Mark and the Emergence of Early Christian “Book Culture”

Larry Hurtado's Blog

Chris Keith’s contribution in the volume of essays given to me recently is an informative and stimulating discussion focusing on the Gospel of Mark, particularly as (probably) the first manuscript-form of Jesus-tradition.  He writes, “Mark’s textualization of the narrativized gospel tradition remains an unprecendented event in early Christian book culture” (38).  He also postulates, “Mark’s textualization of the oral Jesus tradition gave birth to a distinctive and powerul reception-history for the gospel tradition wherein manuscripts nurtured, shaped, and maintained various (often competing) Christian identies in ever-new expressions” (38).  Chris Keith, “Early Christian Book Culture and the Emergence of the First Written Gospel,” in Mark, Manuscripts, and Monotheism, eds. Chris Keith & Dieter T. Roth (London:  Bloomsbury T&T Clark, 2014), 22-39.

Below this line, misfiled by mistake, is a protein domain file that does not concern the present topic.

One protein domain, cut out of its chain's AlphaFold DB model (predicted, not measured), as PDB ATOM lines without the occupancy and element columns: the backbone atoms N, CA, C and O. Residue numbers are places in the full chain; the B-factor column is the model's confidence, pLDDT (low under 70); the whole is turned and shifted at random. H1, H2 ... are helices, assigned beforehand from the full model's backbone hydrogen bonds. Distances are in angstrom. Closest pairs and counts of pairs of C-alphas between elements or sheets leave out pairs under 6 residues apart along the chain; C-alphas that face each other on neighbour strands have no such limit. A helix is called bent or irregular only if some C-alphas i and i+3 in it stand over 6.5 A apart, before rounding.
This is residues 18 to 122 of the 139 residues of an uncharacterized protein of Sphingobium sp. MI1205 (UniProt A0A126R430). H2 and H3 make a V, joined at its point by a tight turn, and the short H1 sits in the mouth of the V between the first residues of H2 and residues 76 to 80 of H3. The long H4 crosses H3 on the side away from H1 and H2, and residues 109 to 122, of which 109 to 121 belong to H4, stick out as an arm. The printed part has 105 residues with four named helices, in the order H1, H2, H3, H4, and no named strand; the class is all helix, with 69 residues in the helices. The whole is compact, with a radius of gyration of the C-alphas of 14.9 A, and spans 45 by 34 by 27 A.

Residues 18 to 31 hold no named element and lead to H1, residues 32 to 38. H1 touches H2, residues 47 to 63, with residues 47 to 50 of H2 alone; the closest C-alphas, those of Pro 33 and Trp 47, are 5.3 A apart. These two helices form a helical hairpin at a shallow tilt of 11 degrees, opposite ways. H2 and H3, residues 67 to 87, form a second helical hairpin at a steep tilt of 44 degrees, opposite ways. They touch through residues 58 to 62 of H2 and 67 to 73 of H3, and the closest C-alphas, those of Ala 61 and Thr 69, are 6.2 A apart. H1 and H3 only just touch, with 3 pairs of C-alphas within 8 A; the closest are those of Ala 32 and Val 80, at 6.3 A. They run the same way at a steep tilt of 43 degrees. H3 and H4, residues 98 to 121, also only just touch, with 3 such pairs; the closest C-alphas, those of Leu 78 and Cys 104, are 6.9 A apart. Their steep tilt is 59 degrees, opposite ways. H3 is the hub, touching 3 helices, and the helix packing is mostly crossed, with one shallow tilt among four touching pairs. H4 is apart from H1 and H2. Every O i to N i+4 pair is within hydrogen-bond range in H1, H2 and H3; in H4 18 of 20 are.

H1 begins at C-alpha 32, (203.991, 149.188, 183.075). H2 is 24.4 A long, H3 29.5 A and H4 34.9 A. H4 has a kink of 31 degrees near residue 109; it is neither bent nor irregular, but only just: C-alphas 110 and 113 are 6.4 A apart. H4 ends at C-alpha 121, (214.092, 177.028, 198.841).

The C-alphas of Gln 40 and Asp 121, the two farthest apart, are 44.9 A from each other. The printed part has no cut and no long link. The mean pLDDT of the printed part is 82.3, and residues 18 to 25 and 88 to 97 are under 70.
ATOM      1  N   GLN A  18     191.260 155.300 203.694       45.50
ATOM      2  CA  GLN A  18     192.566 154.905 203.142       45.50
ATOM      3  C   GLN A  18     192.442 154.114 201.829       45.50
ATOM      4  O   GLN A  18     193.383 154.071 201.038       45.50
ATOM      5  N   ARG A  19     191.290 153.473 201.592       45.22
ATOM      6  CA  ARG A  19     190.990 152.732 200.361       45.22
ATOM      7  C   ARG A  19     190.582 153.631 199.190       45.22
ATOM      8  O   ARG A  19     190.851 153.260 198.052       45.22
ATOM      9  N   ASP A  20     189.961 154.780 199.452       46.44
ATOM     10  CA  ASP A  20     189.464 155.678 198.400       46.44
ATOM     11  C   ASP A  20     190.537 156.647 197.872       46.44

In other words, Keith emphasizes the physicality of the Gospel of Mark, as a written text, a manuscript, and the significance of this for the Jesus-tradition.  Among the subsequent effects…

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About jamesbradfordpate

My name is James Pate. This blog is about my journey. I read books. I watch movies and TV shows. I go to church. I try to find meaning. And, when I can’t do that, I just talk about stuff that I find interesting. I have degrees in fields of religious studies. I have an M.Phil. in the History of Biblical Interpretation from Hebrew Union College in Cincinnati, Ohio. I also have an M.A. in Hebrew Bible from Jewish Theological Seminary, an M.Div. from Harvard Divinity School, and a B.A. from DePauw University.
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1 Response to Mark and the Emergence of Early Christian “Book Culture”

  1. Interesting post James


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